Hugh Fearnley-Whittingstall rejects Morrison’s ‘pathetic’ wonky veg trial

The Guardian – Monday 9th November

Hugh Fearnley-Whittingstall’s latest campaign War on Waste is raising awareness about how much food in the UK ends up being thrown away instead of eaten – some 15 million tonnes of it a year. There are many reasons why food ends up in the bin, but one of the most appalling is the fruit and vegetables which are discarded before sale for cosmetic reasons.

It is a long-standing bad habit of supermarkets to grade out produce it considers too imperfect for sale to discriminating consumers. A truly vast amount of perfectly edible food is left rotting in fields because it’s too big, too small, too ‘ugly’ or otherwise unusual in appearance. Farmers can have upwards of 30% – 40% of their produce refused, leading to a significant loss of profit.

As part of his new TV series, Hugh Fernley-Whittingstall recently took a huge pile of discarded parsnips, set up shop outside a Morrisons in Wimbledon and handed them out for free. In retaliation, Morrisons ran a little survey to see who would buy its wonky veg by offering it at the same price as its stunningly perfect veg. Unsurprisingly, they found their customers bought the perfect veg, particularly as the wonky veg was also getting old – according to Morrisons this was because fewer people purchased it. Calls are growing for a law that makes supermarkets donate edible waste to food banks, as was recently legislated in France. Morrisons has, at least, recently stepped forward to make a commitment to doing this.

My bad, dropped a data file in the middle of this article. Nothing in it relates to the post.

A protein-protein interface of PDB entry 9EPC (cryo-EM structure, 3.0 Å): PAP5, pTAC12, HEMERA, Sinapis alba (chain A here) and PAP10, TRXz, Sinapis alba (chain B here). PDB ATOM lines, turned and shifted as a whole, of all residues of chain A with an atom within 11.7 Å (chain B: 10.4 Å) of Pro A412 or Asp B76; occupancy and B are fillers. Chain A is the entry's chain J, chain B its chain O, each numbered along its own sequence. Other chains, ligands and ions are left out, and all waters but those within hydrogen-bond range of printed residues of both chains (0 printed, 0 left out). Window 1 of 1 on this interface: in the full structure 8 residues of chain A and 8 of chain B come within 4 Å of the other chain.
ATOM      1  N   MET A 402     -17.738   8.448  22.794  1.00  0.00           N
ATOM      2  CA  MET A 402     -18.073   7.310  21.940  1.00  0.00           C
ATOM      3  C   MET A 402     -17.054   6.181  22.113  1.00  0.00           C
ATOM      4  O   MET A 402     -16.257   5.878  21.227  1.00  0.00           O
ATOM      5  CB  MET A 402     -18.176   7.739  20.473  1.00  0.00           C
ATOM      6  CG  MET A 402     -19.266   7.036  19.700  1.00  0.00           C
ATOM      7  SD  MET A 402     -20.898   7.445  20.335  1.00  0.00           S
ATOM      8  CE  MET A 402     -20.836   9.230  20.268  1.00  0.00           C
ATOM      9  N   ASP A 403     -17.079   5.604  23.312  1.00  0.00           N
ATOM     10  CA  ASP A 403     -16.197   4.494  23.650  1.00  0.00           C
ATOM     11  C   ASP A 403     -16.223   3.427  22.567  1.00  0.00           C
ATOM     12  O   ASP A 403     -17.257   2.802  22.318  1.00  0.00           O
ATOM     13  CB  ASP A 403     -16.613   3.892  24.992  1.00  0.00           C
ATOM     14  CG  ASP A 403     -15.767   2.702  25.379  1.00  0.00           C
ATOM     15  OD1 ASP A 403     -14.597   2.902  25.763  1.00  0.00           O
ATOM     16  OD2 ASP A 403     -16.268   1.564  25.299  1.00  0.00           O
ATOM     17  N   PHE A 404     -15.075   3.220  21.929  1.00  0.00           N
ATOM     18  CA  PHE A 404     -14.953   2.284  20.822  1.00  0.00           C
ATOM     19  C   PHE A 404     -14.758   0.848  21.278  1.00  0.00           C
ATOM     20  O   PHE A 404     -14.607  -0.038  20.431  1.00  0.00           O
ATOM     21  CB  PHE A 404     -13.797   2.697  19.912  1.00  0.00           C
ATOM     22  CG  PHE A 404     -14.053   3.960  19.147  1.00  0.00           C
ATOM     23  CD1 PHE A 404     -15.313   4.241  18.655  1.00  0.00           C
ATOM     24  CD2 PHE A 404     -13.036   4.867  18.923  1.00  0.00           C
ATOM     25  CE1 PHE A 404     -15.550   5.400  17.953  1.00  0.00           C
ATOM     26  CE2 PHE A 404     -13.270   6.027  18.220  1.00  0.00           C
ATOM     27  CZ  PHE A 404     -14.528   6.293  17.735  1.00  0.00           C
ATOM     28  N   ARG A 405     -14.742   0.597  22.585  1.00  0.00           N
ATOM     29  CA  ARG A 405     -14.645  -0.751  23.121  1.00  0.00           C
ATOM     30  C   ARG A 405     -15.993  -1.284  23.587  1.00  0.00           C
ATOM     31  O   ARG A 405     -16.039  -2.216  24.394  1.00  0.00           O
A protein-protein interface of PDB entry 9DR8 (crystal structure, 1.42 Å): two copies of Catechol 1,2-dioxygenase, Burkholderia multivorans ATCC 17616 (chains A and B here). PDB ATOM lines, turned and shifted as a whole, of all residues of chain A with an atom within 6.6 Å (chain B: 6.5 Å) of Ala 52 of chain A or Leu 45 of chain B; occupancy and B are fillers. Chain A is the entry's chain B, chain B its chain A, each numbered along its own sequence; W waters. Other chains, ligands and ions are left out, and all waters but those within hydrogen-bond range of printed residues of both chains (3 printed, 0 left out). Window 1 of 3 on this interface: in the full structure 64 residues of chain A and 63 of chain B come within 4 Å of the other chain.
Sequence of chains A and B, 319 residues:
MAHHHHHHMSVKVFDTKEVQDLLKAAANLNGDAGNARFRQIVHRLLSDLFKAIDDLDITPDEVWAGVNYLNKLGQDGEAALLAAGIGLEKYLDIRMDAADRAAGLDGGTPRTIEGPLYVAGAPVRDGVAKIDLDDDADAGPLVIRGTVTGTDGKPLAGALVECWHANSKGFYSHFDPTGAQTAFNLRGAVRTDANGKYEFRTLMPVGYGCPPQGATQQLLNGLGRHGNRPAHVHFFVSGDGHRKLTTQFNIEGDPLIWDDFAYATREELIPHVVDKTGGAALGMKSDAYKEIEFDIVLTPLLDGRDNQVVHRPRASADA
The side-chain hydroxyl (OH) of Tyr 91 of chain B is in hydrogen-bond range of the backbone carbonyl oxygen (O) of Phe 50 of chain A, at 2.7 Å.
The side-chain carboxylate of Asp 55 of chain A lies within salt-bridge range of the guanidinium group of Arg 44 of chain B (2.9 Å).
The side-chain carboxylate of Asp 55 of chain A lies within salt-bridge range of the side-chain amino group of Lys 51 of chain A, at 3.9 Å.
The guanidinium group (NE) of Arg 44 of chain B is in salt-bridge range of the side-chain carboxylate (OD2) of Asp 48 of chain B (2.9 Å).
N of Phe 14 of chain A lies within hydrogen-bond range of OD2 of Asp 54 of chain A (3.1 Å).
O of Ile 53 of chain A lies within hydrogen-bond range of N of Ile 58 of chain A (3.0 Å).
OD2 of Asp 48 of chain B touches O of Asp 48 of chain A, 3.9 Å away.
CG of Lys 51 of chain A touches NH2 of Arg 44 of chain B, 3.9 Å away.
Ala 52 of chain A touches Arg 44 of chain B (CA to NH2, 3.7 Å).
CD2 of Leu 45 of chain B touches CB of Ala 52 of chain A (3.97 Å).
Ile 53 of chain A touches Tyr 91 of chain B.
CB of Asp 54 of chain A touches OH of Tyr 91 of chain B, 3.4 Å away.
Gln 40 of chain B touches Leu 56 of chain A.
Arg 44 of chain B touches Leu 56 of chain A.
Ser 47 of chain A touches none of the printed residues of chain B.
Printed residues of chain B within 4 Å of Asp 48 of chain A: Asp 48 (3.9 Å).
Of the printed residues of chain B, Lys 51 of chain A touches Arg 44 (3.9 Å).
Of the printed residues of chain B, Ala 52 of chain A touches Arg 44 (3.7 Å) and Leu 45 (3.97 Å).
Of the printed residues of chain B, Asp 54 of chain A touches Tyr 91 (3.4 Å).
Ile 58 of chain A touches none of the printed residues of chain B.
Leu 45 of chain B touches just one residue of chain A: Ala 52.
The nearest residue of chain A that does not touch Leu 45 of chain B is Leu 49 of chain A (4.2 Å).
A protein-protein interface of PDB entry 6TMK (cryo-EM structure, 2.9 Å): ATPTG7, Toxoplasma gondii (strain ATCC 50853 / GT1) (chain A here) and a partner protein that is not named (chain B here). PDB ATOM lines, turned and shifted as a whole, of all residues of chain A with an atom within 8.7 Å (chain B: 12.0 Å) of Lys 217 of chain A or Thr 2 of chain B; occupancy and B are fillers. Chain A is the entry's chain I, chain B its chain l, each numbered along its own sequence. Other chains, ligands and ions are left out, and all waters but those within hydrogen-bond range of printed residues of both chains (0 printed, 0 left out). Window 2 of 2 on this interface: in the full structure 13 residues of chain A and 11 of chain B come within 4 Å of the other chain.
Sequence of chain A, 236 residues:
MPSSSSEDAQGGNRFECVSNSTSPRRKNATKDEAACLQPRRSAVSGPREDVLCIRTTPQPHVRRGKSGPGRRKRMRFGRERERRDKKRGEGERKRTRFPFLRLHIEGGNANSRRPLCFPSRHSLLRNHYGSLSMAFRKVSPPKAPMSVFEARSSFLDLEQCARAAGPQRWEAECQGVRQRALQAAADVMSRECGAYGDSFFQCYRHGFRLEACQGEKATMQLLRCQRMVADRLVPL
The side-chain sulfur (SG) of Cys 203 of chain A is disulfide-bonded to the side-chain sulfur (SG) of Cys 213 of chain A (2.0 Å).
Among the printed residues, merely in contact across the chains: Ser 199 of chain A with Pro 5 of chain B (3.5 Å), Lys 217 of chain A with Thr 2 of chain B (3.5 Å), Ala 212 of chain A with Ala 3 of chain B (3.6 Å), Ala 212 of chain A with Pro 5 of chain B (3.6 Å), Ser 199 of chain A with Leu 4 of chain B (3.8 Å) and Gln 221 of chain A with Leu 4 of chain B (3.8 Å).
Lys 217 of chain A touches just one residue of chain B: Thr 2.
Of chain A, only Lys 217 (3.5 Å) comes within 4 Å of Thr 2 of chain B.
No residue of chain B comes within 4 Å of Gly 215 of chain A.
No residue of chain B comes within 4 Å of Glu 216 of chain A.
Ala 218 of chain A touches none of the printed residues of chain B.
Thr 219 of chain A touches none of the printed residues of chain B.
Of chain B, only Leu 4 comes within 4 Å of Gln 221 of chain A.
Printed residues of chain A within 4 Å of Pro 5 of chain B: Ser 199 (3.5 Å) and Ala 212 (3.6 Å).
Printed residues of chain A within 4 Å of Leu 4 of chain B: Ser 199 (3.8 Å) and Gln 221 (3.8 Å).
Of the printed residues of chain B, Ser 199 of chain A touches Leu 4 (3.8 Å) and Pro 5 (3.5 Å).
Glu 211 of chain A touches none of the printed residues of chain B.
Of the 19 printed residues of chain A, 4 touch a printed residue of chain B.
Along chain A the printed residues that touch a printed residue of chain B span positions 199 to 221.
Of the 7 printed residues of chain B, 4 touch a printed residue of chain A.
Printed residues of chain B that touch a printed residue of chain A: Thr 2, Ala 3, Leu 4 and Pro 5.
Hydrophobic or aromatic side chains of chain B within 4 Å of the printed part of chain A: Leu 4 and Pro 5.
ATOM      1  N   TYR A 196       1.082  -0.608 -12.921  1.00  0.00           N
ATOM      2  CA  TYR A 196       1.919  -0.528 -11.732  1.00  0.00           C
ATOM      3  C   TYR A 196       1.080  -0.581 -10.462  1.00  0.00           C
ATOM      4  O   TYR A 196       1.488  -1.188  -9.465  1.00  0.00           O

Illegally planted palm oil already growing on burnt land in Indonesia

The Guardian – Friday 6th November

Despite wide-spread commitments from major companies in the palm oil industry to zero-deforestation, the practice of clearing forested land by burning it is continuing at an alarming rate in parts of Southeast Asia. Some 2 million hectares of forest and peatland has been burned in Indonesia in past months, causing widespread environmental damage and significant health impacts. Indonesia is the world’s largest palm oil producer but it also has some of the world’s most diverse habitat, which is at serious risk from the fires. Furthermore, many of the fires are burning carbon-rich peatland, releasing more GHG on a daily basis than the entire US economy – so the impact reaches far beyond Indonesia.